Legislative Goals

BeAnAdvocate-FightCRC

Download a full description of our legislative goals.


jovannie-advocateLegislative Priorities

Legislative priorities are issues directly related to colorectal cancer and have a major impact on research, screening, and/or treatment. They have corresponding pieces of legislation and have the potential of becoming laws.

Eliminating Cost-Sharing for Colorectal Cancer Screening

You might know that if Medicare patients go in for a screening colonoscopy (no symptoms, just a preventative screening), it is 100% covered by Medicare. But you might not know that if polyps are removed during this colonoscopy (a routine procedure called a polypectomy), the screening colonoscopy becomes a diagnostic colonoscopy, resulting in unexpected out-of-pocket expenses. You see, when a screening colonoscopy becomes a diagnostic colonoscopy, the Medicare beneficiary becomes responsible for a significant co-pay. This is costing about 50% of Medicare beneficiaries hundreds of dollars that they have no way of preparing for since the polyps are removed while they are under anesthesia. This can also be a huge disincentive for seniors to get screened out of the fear they may be hit with this unexpected cost.

So, what are we doing about this?

At Fight Colorectal Cancer, we know that screening is the key to prevention and we must remove these barriers. That’s why we’re working with Congress to pass legislation that will prevent Medicare patients from being responsible for colonoscopy co-pays.

Read our Backgrounder about this issue & sign our current petition!

Oral Chemo Parity

Many chemotherapy options now come in pill form, known as oral chemotherapy. Unfortunately, many insurers treat these pills differently than traditional, intravenous chemotherapy.

So, what are we doing about this?

A bill was introduced in the House during the 113th Congress (H.R. 1801) that would require insurers to treat oral chemotherapy the same as IV chemotherapy. We are hopeful that this bill will be re-introduced during the 114th Congress.


josh-colon-cancer-survivor-advocateISSUES WE SUPPORT

Although these issues have an impact on colorectal cancer research, screening, and/or treatment, they do not have corresponding pieces of legislation. These issues are a part of the annual federal appropriations process and Fight Colorectal Cancer, along with some of our advocacy partners, issue our recommendations each year.

Increased funding for the Centers for Disease Control and Prevention’s (CDC) Colorectal Cancer Control Program (CRCCP)

The CDC’s CRCCP educates, screens and raises awareness in communities across the United States. Currently, these programs exist in 25 states and four tribal nations. With increased funding, this program could expand to other states and continue to help us prevent future cases of colorectal cancer.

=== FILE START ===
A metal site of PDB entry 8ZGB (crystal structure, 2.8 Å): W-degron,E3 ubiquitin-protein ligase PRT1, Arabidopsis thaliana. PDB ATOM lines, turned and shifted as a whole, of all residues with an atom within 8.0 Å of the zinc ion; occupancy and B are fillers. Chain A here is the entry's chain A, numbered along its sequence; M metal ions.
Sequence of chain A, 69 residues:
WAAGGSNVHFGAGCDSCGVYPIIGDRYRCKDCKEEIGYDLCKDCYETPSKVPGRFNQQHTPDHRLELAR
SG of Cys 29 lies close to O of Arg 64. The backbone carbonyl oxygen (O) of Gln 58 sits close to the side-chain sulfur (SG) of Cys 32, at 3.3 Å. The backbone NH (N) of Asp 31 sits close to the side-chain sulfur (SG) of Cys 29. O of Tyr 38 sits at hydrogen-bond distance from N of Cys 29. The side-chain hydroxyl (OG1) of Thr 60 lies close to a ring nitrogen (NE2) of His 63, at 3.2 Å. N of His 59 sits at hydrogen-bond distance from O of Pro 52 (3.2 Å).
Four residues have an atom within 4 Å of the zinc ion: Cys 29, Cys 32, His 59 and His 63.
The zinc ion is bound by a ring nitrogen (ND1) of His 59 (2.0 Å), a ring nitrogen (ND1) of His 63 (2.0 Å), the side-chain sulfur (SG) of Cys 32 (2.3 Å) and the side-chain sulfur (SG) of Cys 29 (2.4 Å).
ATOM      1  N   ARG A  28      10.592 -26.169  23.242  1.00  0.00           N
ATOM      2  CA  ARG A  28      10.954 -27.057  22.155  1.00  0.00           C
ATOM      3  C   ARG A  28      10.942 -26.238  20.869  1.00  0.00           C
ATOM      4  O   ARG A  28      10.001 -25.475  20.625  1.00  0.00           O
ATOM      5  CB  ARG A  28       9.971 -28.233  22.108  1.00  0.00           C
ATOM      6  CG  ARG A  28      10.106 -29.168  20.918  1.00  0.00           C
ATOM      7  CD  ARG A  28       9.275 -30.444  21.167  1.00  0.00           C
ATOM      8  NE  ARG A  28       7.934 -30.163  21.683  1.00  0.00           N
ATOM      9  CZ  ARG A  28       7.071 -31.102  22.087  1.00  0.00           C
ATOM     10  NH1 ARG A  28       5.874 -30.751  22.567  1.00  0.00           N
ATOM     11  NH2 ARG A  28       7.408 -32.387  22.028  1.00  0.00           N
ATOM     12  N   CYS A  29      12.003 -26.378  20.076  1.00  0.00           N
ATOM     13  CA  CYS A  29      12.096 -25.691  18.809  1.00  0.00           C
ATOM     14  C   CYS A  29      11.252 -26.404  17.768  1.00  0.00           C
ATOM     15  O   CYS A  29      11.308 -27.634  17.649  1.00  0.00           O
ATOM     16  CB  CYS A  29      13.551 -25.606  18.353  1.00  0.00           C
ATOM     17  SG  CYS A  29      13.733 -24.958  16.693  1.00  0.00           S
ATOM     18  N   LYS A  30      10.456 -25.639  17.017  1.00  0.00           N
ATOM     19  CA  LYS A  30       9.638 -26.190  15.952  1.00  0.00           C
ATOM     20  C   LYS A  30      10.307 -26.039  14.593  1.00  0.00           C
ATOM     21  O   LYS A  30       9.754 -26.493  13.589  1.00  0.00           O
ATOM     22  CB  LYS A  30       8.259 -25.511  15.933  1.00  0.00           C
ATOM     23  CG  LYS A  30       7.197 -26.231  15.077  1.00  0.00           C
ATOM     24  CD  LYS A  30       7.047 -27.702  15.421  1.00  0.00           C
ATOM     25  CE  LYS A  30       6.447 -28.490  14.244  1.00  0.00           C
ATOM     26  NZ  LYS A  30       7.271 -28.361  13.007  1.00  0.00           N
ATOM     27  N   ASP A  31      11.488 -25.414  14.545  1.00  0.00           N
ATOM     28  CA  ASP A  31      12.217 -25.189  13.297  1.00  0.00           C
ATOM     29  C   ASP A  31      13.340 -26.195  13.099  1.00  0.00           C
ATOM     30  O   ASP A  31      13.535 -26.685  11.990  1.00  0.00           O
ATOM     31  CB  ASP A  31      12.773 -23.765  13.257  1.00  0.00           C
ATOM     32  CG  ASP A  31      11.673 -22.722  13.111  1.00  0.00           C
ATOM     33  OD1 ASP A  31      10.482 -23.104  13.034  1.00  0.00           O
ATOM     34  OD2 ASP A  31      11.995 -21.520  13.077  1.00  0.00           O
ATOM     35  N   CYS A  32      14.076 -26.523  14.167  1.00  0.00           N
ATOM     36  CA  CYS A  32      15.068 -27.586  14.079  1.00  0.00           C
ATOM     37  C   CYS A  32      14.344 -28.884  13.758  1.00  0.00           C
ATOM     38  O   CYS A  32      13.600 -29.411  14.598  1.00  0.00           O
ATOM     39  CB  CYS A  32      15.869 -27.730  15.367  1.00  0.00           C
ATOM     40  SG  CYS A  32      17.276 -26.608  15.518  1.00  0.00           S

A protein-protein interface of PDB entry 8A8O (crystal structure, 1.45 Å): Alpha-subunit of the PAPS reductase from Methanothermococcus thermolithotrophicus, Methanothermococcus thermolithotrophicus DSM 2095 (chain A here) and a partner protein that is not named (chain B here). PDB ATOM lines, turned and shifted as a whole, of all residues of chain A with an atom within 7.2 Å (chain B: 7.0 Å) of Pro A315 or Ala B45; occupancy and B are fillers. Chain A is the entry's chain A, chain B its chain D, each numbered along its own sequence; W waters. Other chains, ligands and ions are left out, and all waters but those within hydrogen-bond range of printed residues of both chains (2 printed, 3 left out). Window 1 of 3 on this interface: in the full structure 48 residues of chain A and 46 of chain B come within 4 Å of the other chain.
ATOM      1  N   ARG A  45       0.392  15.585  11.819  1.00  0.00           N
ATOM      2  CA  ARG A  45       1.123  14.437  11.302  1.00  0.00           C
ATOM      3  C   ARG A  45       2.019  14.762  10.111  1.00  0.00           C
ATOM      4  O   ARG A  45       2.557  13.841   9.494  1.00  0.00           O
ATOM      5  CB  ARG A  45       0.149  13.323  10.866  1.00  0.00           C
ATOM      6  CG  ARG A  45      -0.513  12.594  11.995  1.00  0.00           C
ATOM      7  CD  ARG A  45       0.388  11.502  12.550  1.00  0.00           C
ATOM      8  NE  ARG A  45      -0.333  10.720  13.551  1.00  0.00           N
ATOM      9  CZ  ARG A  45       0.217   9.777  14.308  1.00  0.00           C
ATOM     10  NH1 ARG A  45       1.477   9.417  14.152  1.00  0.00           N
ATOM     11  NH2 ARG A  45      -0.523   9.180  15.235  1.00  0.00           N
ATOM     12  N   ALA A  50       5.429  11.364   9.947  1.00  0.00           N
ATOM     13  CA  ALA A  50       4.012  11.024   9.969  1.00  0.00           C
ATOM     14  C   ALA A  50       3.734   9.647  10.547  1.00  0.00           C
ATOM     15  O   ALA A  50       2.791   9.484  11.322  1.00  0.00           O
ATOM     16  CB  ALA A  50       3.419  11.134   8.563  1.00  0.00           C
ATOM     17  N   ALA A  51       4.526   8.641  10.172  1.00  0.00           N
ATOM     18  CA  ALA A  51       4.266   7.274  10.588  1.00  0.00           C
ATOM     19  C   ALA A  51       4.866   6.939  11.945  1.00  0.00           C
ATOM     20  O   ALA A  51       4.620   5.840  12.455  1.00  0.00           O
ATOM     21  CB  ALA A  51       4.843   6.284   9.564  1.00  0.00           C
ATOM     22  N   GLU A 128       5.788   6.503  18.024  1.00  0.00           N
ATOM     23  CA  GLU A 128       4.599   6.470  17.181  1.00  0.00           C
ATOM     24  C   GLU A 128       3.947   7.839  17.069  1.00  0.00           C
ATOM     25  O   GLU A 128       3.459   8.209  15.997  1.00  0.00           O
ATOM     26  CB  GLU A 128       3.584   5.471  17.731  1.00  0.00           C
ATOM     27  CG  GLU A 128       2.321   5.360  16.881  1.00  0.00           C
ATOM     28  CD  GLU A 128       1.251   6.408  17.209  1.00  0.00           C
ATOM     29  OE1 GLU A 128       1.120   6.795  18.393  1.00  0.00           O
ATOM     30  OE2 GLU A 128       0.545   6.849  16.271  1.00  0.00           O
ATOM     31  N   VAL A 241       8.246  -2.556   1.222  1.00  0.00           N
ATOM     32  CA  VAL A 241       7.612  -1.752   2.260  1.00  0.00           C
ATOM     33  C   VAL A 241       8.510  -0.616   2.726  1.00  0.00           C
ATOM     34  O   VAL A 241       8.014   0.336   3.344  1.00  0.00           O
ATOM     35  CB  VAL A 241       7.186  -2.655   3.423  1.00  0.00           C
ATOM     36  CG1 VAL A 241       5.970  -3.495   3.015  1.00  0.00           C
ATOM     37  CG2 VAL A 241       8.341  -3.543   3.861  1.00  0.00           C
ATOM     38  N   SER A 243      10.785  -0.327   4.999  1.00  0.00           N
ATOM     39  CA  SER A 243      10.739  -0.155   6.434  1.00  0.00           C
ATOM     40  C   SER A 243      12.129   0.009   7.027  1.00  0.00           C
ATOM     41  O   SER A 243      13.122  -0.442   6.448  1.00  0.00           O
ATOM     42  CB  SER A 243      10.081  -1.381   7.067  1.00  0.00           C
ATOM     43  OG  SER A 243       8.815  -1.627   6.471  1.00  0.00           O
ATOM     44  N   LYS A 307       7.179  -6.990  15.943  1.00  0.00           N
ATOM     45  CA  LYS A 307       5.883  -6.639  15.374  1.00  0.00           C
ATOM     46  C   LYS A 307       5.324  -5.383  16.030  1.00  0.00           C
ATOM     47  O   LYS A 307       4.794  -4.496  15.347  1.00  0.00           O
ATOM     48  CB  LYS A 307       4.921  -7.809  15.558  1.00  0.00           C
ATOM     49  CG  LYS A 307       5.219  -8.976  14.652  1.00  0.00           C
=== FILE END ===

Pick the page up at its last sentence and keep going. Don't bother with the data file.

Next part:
So, what are we doing about this?

For FY 2015, we are asking appropriators to increase funding to $55 million for colorectal cancer prevention programs and continue to oppose consolidation of the cancer control programs.

Read our Backgrounder for more information.

Funding for the Department of Defense (DoD) Peer Reviewed Cancer Research Program (PRCRP)

You might be wondering what the DoD has to do with colorectal cancer. Well, colorectal cancer is one of the most common forms of cancer among active duty military personnel. Additionally, service members who are exposed to ionizing radiation in the field are at increased risk of colorectal cancer. This program has supported research into a non-invasive genetic urine test for colorectal cancer, as well as research on genes associated with ionizing radiation sensitivity and resistance.

So what are we doing about this?

For FY 2015, the House approved a funding level of $15 million (same as FY 2014), and colorectal cancer was included as eligible for research funds. We are optimistic that the Senate will approve a $25 million funding level for FY 2015, which was passed in FY 2014 as the final level in the House-Senate conference.

Read our Backgrounder for more information.

Funding for the National Institute of Health (NIH) and the National Cancer Institute (NCI)

We rely on research from the NIH and the NCI (a division of the NIH) for improved screening and treatment options, and, potentially, a cure for colorectal cancer. Without funding, none of these things is achievable. Each year, we push for increased funding for these programs to continue to promote innovation.

So, what are we doing about this?

Fight Colorectal Cancer requested a $32 billion funding level for FY 2015 for the NIH, including $5.26 billion for the NCI.

Read our Backgrounder for more information.


david-kimberly-advocatesISSUES WE ARE MONITORING

  • Insurance Pathways
  • “Right to Try” Laws
  • Quality of Treatment and Care Within the Department of Veterans Affairs
  • House Energy & Commerce 21st Century Cures Initiative
  • Medicare reimbursement for community center cancer treatment